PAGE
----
Saturday, July 21, 2012

Bee Yard Inspection at Prairie Wildlife

Yesterday Mark drove out to Prairie Wildlife in West Point to add honey supers in anticipation of the soybeans blooming. He was upset to find that since his last visit two or three of the hives' lids had been blown off in the recent storms. We have no idea how long the bees had to put up with all of that light, wind, and rain! Not their favorite way to live.

So today, after the rain storm and power outage (!) he loaded the 4-wheeler onto the trailer, put heavier lids in the back of the truck, and we headed out. Thankfully, it was only 75 degrees! Not that it lasted . . .

We looked through all of the hives except the "tower of power" on the end. For the most part, they're doing well, though growing more slowly than we anticipated. Most are not generating excess honey stores yet.

We found one hive that was queenless but loaded with honey and pollen. We combined it with one of the hives that had been exposed to the elements, but still had a healthy queen. We hope they'll join forces and create a strong, healthy colony.

It was nice to be out with Mark, working the bees together. I've missed it.

Photo highlights:

It wasn't smoky . . . my lens fogged up when I got out of the truck. ;-)
All of the hives, before we inspected.

Snack time!

If you can't see the queen here, folks, I can't help you.
These bees are making use of every cell -- pollen is interspersed with uncapped and capped brood.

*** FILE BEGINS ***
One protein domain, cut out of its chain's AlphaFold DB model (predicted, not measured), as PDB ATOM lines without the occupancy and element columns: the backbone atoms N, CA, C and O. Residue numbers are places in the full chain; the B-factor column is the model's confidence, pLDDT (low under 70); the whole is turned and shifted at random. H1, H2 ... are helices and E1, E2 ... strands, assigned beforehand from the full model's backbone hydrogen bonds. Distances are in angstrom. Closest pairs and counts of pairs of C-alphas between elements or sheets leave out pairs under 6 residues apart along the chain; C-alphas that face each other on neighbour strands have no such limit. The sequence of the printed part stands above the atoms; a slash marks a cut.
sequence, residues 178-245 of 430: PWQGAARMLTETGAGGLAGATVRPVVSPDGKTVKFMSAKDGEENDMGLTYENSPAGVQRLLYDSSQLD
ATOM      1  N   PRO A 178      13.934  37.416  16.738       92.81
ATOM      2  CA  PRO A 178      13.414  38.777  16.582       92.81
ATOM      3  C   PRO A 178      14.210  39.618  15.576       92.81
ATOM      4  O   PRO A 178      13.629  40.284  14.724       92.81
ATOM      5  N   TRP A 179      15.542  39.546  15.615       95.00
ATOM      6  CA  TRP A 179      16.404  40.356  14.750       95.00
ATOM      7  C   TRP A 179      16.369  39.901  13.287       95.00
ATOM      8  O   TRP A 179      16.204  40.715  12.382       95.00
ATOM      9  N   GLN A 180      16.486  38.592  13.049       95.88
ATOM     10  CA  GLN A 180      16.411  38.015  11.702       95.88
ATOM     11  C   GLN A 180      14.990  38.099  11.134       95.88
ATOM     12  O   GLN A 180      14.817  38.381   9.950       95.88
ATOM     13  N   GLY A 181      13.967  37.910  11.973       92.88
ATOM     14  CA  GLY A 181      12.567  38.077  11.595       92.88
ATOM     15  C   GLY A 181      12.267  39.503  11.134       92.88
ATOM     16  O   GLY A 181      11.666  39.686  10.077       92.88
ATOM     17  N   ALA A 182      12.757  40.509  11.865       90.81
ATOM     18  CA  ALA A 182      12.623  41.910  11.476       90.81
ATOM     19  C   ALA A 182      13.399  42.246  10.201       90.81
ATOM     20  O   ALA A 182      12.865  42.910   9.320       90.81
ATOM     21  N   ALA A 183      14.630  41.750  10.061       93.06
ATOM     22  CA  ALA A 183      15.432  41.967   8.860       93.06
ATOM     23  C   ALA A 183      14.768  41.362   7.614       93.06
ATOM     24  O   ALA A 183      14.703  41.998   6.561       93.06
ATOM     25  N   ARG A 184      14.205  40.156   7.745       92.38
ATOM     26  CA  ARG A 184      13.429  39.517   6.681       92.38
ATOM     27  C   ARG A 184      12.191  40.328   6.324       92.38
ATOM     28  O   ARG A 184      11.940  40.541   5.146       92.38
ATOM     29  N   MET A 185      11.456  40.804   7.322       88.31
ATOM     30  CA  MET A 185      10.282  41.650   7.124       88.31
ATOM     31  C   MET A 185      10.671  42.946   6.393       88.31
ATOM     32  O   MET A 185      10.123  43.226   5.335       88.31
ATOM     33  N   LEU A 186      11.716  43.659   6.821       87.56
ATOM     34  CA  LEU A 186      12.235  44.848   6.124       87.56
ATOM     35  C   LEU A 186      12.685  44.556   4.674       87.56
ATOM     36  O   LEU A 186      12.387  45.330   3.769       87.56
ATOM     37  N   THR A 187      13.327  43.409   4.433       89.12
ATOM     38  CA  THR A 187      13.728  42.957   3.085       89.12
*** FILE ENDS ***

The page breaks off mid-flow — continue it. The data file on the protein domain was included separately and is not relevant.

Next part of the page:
Pretty, fresh brood comb. Well done, Queenie!

Newspaper combining a healthy colony with a queenless colony.

Ah, Summer!

We've been busy, as have the bees!

After inspecting Bee Hill, Mark spent the 4th of July painting honey supers. He anticipates a big harvest.

We're in the final stages of redesigning our logo and honey labels, and I'm *very excited!* I'll give you a sneak peak when everything is finalized.

Today I met the new Extension apicultural specialist, that is, beekeeping expert. I've got a news release about him coming out this week at work, which I'll post here after it's out. He came to MSU from USDA's bee breeding lab in Louisiana, but has been a beekeeper since he caught his first swarm at age 8. Welcome to MS, Dr. Jeff Harris!

My garden is surviving. The hummingbirds are in constant battle over the feeders -- and we have 3! I'm selling honey in fits and starts through a couple of different Facebook pages. The spring harvest is almost gone. The soybeans are in bloom.

Tonight Mark is assembling frames to make cut-comb honey. This involves papery thin sheets of wax, bobby pins, and teeny-tiny nails.

All in all, life is good at PBBF. I hope your summer is going well, too!